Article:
B ' With the next phrase, becoming like him in his death, several important matters converge. The combination "being conformed" (symmorphizomenos) and "death" recall the Christ narrative in 2:6-11 and offer the linguistic ties between Paul's story and the story of Christ. Thus Christ's sufferings are not "sufferings in general" but those sufferings that culminated in his death, which was for the sake of others; no other suffering is in conformity to his. Thus, as Christ's life and suffering serve as paradigms, so also does Paul's becoming like Christ in his death. Christian life is cruciform in character; God's people, even as they live presently through the power of Christ's resurrection, are as their Lord forever marked by the cross. The heavenly Lion, one must never forget, is a slain Lamb (Rev 5:5-6).
This phrase also serves as the transition between Paul's knowing the power of Christ's resurrection in the context of present suffering and his own future resurrection, noted next. Resurrection applies only to those who have first experienced "death." Moreover, the word for "being conformed" is picked up again as an adjective in verse 21, indicating once more the closest possible ties between death and resurrection, and especially the close relationship between our present suffering (by which we are being conformed into the likeness of his death) and our future resurrection (in which our present bodies "of humiliation" will be conformed into the likeness of his present resurrected, and therefore "glorified," body).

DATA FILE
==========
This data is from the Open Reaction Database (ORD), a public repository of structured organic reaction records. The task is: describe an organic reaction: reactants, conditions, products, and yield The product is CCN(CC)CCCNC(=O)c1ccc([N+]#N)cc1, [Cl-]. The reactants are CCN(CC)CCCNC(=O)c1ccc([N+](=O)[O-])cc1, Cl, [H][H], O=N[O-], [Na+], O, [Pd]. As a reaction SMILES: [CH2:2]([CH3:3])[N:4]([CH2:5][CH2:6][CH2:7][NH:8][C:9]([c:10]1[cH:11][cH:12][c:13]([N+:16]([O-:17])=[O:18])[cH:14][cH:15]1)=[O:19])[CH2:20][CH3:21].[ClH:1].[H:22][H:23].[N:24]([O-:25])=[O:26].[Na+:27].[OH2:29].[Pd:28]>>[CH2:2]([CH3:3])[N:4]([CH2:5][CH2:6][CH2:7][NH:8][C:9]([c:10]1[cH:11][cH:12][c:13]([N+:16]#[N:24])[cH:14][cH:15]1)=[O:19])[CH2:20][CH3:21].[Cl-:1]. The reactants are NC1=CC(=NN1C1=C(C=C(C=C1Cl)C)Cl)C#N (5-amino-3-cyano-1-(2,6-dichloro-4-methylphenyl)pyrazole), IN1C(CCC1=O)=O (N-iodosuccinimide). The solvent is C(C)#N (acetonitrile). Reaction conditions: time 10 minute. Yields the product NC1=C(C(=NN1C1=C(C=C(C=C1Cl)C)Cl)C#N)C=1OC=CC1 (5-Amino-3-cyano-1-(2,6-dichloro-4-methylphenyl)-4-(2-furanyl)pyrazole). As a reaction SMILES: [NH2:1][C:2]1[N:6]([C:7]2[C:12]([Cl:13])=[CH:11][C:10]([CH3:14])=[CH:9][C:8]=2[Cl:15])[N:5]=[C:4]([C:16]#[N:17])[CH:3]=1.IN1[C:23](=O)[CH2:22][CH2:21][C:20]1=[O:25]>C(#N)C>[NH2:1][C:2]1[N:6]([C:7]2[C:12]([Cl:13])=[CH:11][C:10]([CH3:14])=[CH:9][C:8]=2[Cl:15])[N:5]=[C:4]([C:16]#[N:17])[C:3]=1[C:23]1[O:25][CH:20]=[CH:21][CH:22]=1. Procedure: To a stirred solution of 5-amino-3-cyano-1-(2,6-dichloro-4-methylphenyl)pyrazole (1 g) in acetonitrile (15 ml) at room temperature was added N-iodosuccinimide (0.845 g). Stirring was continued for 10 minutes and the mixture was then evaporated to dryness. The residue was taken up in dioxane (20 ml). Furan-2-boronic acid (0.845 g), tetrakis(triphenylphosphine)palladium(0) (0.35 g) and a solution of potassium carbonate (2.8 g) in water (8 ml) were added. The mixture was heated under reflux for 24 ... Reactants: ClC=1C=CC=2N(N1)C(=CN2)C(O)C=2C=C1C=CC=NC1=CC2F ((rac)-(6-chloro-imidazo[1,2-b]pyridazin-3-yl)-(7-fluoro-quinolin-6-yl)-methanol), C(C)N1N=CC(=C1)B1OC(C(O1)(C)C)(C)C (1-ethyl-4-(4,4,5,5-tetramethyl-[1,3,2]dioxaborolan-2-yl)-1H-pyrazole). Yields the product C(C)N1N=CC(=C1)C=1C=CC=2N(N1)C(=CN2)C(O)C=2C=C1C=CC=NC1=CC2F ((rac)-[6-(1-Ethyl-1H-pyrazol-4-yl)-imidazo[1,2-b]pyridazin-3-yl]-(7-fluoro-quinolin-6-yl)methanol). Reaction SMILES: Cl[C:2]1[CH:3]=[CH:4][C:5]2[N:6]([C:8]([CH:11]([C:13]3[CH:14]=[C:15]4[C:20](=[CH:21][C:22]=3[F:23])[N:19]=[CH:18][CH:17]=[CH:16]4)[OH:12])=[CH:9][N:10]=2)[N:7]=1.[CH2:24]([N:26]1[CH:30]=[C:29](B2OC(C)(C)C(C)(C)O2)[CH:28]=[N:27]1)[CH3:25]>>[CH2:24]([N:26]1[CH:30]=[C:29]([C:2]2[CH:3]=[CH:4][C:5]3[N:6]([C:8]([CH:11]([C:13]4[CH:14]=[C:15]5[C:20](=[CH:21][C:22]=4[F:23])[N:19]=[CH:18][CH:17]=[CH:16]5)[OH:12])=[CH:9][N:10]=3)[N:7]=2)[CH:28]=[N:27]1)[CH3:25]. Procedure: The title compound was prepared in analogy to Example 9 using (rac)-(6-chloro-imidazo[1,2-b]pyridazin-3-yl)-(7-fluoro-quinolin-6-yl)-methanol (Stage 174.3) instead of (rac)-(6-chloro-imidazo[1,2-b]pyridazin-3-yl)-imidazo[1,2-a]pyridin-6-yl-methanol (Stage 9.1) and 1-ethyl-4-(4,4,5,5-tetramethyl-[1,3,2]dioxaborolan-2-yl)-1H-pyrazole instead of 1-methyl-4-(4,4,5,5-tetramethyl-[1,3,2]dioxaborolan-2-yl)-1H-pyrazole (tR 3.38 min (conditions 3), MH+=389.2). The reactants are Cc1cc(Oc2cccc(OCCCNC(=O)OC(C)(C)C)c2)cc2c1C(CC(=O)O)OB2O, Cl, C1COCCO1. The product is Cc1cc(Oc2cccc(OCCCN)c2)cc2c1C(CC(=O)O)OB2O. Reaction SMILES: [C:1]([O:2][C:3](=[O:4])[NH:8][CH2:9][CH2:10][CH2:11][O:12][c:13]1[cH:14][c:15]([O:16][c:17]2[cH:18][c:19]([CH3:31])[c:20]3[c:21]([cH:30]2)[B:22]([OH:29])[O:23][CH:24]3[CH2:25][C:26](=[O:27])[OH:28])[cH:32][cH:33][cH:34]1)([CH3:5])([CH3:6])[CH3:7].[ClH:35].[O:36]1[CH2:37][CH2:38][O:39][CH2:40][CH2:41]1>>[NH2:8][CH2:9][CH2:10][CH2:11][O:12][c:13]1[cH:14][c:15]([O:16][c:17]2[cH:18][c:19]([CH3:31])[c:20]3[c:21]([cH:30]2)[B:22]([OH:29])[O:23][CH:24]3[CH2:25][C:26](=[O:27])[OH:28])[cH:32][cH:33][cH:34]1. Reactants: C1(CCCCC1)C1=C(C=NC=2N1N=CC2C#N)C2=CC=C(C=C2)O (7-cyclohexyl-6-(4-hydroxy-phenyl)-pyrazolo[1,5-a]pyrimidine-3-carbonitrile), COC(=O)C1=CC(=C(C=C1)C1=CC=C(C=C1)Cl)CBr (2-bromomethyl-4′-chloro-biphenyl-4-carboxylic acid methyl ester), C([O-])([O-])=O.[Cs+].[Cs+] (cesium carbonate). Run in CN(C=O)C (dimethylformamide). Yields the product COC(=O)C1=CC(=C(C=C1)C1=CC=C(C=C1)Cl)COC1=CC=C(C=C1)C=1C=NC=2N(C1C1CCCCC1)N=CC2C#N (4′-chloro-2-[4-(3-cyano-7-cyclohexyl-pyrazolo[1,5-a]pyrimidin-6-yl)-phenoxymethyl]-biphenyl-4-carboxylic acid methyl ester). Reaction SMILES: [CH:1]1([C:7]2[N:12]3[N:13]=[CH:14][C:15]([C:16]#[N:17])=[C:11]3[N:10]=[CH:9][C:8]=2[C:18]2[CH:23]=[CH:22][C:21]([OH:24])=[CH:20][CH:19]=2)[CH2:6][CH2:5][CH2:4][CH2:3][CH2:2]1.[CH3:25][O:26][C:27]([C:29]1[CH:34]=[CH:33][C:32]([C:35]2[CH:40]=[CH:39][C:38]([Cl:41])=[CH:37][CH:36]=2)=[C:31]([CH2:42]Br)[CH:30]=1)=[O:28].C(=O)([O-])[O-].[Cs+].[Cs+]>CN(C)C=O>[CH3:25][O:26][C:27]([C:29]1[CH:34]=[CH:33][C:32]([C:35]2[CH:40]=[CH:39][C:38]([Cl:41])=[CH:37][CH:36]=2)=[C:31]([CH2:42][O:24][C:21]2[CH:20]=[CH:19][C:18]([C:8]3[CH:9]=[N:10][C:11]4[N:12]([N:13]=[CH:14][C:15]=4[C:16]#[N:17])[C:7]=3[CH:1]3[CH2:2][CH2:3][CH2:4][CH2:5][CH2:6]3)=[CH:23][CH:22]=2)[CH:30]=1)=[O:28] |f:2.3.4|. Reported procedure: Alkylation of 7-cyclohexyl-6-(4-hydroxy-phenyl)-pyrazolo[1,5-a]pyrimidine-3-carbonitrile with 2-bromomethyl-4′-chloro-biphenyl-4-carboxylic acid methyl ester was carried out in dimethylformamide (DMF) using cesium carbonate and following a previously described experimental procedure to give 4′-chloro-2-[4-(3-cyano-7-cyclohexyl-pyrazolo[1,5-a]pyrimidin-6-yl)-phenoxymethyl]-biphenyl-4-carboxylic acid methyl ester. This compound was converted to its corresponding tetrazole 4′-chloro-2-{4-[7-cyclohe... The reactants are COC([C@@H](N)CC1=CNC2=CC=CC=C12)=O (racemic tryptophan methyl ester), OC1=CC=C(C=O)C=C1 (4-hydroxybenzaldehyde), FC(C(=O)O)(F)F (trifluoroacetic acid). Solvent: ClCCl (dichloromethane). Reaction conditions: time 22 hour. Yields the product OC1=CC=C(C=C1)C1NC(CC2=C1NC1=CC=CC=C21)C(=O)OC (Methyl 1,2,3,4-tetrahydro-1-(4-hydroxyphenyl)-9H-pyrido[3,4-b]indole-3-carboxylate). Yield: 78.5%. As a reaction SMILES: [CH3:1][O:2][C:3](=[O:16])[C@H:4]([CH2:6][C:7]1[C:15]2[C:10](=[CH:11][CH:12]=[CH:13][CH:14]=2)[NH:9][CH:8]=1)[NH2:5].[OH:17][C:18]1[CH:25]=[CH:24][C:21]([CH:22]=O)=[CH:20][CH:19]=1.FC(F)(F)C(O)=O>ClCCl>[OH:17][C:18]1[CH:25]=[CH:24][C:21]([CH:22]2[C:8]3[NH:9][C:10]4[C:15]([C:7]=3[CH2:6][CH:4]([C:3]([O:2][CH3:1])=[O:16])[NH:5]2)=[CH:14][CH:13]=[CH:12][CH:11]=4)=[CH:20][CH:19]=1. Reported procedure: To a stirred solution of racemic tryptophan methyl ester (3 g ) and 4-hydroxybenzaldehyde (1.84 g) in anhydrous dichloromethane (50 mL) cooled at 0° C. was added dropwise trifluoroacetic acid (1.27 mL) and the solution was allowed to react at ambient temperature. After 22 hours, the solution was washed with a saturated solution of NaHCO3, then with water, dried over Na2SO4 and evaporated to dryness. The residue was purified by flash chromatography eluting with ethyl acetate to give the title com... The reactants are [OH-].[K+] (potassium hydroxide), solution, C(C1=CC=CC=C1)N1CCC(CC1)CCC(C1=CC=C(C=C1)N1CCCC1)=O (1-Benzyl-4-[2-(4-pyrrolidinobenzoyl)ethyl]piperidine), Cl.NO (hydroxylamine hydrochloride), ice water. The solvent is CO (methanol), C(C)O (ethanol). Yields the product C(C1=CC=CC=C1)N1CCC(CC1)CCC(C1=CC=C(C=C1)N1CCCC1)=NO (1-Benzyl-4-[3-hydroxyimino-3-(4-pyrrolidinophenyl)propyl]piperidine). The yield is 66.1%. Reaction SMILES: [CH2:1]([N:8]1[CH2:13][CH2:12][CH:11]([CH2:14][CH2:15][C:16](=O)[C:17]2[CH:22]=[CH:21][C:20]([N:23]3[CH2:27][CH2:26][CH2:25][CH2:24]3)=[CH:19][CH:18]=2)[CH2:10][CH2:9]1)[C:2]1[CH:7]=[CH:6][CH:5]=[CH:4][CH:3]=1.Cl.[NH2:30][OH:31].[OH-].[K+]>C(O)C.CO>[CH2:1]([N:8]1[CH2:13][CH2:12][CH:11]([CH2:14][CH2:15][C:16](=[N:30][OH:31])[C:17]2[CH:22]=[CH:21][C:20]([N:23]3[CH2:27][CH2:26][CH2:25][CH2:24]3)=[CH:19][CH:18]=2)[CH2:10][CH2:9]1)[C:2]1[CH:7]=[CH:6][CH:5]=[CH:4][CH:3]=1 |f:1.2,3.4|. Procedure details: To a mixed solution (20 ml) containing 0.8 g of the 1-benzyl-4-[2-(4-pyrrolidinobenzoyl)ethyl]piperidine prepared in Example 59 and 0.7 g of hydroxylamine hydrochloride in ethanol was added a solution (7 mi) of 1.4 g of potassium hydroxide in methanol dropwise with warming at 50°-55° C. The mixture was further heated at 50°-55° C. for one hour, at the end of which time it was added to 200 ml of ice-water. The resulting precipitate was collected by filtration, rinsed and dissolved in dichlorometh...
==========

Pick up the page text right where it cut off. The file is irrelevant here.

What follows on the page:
A'. Paul now moves from knowing Christ in the present to its full realization in the future, and so, somehow, to attain to the resurrection from the dead. The point of this final clause is easy enough: conformity to Christ's death in the present, made possible because of the power of Christ's resurrection in the present, will be followed by our own resurrection from [among] the dead at the end. But the way Paul says it is a bit puzzling: somehow seems to imply doubt.